TasPorts Brings in Heavy-Lift Ship to Salvage Sunken Tugs
The Tasmanian Ports Corporation (TasPorts) is finally set to remove the wrecks of two sunken tugs from the bottom of Mersey River at the port of Devonport, which has had to modify operations because of the location of the wrecks.
TasPorts announced that together with United Salvage, it has engaged heavy lift ship AAL Melbourne to complete the removal of the York Cove and Campbell Cove wrecks in order to return all commercial berths at the port of Devonport to full operations.
The two tugs have been lying at the bed of the Mersey River since late January, when they sank after they were struck by the cement carrier Goliath. Both York Cove and Campbell Cove were declared a constructive total loss.
The incident also caused damage to the wharf, required a complicated clean-up operation, and continues to disrupt port operations, particularly in relation to berthing of large vessels. TasPorts says that removal of the wrecks is critical in order to return all commercial berths at the port of Devonport to working order.
TasPorts, its insurer and United Salvage have had to hire AAL Melbourne for the complex salvage operation after abandoning initial plans to use a special lifting barge, the St Vincent. The barge is stuck in Brisbane and cannot make the trip to Devonport due to unfavorable weather on Australia’s east coast.
“For some time we have been actively engaging on contingency plans if a lift using the St Vincent lifting barge was ultimately not possible," said Stephen Casey, TasPorts chief operating officer. "With the operational planning work completed, we are now ready to enact the plan."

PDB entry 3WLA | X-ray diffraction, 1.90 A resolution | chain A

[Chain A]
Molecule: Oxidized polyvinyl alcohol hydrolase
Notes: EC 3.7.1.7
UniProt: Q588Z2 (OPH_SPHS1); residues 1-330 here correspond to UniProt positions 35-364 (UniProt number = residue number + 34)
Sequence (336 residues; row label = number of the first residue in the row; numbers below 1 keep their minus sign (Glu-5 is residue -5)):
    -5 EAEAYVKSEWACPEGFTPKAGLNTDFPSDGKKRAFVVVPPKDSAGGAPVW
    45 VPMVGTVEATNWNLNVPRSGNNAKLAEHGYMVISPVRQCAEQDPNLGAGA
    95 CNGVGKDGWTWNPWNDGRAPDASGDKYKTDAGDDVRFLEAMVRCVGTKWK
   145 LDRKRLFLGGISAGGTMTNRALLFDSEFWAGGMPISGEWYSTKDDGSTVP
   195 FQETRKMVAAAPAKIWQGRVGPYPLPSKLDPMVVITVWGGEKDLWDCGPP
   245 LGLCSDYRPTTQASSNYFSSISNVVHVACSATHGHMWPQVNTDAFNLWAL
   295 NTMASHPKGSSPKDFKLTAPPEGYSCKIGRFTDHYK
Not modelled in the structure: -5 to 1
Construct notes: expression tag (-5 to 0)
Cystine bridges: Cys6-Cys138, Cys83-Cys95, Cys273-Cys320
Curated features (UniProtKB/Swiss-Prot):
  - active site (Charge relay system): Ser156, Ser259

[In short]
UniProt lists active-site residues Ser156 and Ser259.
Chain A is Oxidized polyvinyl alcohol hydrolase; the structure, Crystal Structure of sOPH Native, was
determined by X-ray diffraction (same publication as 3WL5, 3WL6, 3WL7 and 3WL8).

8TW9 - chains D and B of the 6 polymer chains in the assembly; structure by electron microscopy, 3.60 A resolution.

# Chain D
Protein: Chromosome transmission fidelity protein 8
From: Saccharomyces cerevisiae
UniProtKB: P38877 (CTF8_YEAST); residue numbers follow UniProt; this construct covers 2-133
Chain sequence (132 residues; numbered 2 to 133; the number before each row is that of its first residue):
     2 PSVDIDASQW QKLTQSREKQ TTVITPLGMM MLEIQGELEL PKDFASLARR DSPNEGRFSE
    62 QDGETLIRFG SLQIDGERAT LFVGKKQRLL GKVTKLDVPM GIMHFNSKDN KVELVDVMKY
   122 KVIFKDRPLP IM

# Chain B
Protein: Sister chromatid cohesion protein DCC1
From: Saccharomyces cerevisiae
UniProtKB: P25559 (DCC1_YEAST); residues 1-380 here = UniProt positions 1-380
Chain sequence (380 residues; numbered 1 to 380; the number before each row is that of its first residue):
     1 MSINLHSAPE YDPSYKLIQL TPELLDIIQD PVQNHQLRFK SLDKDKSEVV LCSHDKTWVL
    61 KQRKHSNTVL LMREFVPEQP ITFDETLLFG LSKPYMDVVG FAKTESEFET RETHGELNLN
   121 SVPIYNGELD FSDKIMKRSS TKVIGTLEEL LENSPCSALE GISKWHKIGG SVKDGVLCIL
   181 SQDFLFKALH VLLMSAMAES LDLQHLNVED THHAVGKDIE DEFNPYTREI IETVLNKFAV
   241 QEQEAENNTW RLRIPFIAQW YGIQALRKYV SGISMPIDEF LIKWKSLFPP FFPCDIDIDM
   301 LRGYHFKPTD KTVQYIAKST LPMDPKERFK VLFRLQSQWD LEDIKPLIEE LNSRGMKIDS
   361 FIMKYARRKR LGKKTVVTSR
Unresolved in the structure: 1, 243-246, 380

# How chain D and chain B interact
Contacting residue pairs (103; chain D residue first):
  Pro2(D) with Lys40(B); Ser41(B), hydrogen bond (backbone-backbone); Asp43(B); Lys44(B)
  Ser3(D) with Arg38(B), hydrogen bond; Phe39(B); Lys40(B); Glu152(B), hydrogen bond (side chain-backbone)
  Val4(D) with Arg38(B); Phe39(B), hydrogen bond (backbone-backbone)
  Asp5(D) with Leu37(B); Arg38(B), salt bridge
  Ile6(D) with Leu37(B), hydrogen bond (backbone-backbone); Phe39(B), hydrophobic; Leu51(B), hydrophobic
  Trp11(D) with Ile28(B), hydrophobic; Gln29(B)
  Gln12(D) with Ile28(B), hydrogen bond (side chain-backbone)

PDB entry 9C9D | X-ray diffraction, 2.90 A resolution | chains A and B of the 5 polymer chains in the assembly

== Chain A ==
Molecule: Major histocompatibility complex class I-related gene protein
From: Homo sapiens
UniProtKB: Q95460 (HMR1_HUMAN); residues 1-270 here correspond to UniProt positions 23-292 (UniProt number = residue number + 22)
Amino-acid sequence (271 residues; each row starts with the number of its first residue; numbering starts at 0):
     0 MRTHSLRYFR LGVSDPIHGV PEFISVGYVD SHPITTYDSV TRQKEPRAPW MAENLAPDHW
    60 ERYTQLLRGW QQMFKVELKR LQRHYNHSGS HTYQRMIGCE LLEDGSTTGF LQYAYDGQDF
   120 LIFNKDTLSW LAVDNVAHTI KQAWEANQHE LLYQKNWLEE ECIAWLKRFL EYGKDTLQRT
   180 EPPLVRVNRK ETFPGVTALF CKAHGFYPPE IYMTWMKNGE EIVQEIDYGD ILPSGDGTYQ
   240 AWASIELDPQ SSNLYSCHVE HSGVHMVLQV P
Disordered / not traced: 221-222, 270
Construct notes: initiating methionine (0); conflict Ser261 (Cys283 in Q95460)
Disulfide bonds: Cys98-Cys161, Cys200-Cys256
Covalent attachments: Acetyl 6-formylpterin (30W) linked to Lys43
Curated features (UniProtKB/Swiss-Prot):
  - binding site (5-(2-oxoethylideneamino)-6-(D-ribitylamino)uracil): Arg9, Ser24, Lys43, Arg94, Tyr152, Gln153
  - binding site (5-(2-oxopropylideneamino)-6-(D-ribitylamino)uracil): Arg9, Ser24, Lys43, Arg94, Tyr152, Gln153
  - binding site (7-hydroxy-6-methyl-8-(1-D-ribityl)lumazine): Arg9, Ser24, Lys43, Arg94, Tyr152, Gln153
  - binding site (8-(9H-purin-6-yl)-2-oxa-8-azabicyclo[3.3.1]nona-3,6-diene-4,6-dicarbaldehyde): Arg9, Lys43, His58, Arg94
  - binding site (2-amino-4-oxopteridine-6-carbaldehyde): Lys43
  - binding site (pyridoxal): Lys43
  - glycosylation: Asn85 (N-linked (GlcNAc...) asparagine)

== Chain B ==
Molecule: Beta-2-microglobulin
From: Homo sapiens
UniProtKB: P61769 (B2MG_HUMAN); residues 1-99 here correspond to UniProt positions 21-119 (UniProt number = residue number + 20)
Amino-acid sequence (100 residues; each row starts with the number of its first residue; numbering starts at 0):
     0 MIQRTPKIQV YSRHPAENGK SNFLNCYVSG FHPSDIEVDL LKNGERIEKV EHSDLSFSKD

The lifting of the wrecked tugs is planned to commence as soon as practically possible after the vessel arrives in Devonport in the course of this week. The AAL Melbourne travelled to Burnie at the weekend to collect specially-fabricated tug cradles before heading to Devonport. The cradles were designed and built to receive the wrecks and are still suitable for use with the revised plan.
The heavy lift ship is expected to pick up one tug at a time, lift them clear of the water and lower them into the specially constructed cradles.
In May, TasPorts initiated legal action against CSL Australia, the owners of Goliath after a preliminary report by the Australian Transport Safety Bureau (ATSB) determined that the cement carrier was in wrong steering mode, resulting in the crash that sank the two moored tugs.
No crew members were on board the tugs, and no one was injured.
Besides being a key entry point into Tasmania for tourists, Devonport is also a major cargo port for the island, handling three million to four million tonnes of freight annually.